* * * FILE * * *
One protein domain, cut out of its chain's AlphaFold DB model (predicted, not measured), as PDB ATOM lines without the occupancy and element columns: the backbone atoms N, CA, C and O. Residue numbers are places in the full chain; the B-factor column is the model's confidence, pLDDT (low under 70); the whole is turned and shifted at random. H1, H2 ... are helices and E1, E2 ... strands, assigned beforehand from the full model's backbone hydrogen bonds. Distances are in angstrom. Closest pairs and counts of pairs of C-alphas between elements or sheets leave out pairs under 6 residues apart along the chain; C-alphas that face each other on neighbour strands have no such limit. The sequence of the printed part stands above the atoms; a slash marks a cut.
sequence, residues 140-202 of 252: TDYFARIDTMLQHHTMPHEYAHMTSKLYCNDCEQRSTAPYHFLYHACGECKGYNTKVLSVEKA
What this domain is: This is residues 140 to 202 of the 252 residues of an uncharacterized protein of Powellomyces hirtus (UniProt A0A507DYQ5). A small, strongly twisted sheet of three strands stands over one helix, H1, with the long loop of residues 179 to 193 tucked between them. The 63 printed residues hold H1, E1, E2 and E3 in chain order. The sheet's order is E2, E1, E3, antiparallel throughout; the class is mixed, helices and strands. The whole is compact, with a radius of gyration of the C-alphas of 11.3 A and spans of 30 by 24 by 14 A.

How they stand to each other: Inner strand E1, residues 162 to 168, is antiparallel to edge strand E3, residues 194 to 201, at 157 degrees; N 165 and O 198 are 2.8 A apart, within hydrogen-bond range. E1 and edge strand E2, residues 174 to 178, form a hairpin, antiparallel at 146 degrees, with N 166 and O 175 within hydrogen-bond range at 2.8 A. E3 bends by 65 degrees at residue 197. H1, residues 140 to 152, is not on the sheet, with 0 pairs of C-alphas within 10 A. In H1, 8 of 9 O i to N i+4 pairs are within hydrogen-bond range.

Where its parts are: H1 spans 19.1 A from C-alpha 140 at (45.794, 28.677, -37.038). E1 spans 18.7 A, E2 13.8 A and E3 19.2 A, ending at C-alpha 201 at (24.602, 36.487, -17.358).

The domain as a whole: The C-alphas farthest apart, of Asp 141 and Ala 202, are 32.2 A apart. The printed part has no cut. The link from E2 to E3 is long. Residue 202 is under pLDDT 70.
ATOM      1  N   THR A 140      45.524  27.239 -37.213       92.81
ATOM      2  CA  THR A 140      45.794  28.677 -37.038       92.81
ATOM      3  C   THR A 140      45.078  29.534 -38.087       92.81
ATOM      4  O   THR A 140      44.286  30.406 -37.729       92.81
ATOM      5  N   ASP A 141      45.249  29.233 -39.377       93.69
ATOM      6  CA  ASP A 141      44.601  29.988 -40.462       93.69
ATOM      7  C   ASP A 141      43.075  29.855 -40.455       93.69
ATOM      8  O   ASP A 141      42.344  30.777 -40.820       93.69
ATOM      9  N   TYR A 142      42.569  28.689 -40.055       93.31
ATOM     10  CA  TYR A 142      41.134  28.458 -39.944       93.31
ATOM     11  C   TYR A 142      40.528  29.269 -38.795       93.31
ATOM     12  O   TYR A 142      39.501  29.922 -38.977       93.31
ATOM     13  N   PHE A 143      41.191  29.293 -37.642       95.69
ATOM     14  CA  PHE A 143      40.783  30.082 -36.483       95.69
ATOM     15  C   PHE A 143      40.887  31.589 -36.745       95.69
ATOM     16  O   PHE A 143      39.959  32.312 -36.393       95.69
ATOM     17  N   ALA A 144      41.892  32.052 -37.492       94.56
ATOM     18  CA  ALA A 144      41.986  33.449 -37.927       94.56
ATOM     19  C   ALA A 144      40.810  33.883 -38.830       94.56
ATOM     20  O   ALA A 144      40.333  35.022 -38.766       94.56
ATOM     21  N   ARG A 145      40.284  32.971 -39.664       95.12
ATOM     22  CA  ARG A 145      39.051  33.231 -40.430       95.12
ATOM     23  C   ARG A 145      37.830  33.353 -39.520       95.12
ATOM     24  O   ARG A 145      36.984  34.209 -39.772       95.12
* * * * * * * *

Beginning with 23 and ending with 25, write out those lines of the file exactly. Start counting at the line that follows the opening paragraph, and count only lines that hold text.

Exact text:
ATOM     18  CA  ALA A 144      41.986  33.449 -37.927       94.56
ATOM     19  C   ALA A 144      40.810  33.883 -38.830       94.56
ATOM     20  O   ALA A 144      40.333  35.022 -38.766       94.56